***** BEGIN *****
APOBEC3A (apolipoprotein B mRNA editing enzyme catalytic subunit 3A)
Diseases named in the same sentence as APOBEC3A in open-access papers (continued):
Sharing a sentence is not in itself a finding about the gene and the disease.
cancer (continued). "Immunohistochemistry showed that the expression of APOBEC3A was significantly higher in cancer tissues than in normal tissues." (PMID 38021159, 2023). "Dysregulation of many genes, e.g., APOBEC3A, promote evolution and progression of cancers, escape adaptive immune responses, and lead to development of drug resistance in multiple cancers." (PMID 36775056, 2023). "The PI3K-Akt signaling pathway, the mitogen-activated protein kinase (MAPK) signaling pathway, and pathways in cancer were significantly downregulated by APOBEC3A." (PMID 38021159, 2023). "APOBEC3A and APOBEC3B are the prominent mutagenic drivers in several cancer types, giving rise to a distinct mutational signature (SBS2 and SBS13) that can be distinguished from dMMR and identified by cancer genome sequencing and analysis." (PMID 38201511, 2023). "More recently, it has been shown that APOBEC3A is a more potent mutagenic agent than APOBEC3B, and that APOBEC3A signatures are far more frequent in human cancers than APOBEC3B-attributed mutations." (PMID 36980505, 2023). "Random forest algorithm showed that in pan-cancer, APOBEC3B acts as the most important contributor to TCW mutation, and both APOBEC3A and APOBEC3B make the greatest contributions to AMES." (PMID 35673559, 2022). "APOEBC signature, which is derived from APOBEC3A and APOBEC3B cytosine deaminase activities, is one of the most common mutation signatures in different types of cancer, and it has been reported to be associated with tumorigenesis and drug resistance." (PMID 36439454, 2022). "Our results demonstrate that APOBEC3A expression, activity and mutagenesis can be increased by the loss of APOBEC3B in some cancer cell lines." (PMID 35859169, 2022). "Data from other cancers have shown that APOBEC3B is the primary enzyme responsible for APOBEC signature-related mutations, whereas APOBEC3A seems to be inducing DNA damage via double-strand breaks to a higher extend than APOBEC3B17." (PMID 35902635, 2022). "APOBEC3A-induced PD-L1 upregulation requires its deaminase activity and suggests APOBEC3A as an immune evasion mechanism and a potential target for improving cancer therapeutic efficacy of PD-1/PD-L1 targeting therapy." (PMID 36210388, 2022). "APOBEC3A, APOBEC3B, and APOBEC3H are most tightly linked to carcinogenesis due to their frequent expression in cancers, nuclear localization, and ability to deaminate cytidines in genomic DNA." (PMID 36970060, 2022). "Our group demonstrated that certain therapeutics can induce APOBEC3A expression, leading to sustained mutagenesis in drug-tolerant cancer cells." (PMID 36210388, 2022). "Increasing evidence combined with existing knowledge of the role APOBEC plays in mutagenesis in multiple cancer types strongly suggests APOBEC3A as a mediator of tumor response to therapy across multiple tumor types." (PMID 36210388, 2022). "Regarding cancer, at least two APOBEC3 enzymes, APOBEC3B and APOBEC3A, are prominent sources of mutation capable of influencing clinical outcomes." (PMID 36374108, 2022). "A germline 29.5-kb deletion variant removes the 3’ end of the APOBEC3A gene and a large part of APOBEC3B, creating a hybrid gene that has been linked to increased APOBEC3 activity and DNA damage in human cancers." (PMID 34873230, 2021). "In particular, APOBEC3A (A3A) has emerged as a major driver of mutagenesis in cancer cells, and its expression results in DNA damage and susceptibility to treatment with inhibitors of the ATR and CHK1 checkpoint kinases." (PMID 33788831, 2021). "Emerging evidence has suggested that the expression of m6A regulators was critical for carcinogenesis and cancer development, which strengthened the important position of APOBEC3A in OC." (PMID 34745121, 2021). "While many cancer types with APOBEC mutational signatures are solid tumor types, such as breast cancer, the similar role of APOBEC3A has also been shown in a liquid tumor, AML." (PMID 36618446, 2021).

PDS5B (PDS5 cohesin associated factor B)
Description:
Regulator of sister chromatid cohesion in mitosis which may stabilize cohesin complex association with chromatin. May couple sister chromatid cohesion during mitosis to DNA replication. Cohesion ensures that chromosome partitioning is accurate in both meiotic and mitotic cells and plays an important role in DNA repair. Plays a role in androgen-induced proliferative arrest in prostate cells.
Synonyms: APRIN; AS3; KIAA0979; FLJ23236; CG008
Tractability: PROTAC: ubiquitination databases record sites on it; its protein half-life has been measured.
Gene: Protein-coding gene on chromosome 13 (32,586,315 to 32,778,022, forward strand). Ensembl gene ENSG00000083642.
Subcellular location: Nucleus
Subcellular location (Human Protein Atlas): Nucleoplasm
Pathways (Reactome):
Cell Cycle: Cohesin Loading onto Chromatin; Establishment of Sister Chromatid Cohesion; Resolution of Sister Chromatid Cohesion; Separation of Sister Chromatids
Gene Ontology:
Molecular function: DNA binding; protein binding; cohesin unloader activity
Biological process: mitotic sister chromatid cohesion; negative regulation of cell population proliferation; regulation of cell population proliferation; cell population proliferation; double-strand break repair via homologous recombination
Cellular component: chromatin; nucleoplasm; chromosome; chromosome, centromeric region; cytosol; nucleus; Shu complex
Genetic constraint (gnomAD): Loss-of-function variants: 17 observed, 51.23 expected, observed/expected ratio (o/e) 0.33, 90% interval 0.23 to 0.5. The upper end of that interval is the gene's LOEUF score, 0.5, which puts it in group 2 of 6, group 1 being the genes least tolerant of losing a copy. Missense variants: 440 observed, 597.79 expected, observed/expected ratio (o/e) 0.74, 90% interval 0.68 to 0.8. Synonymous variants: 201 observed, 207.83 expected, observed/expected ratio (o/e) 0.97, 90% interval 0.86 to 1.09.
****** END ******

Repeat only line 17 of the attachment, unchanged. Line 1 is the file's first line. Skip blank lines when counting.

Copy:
Biological process: mitotic sister chromatid cohesion; negative regulation of cell population proliferation; regulation of cell population proliferation; cell population proliferation; double-strand break repair via homologous recombination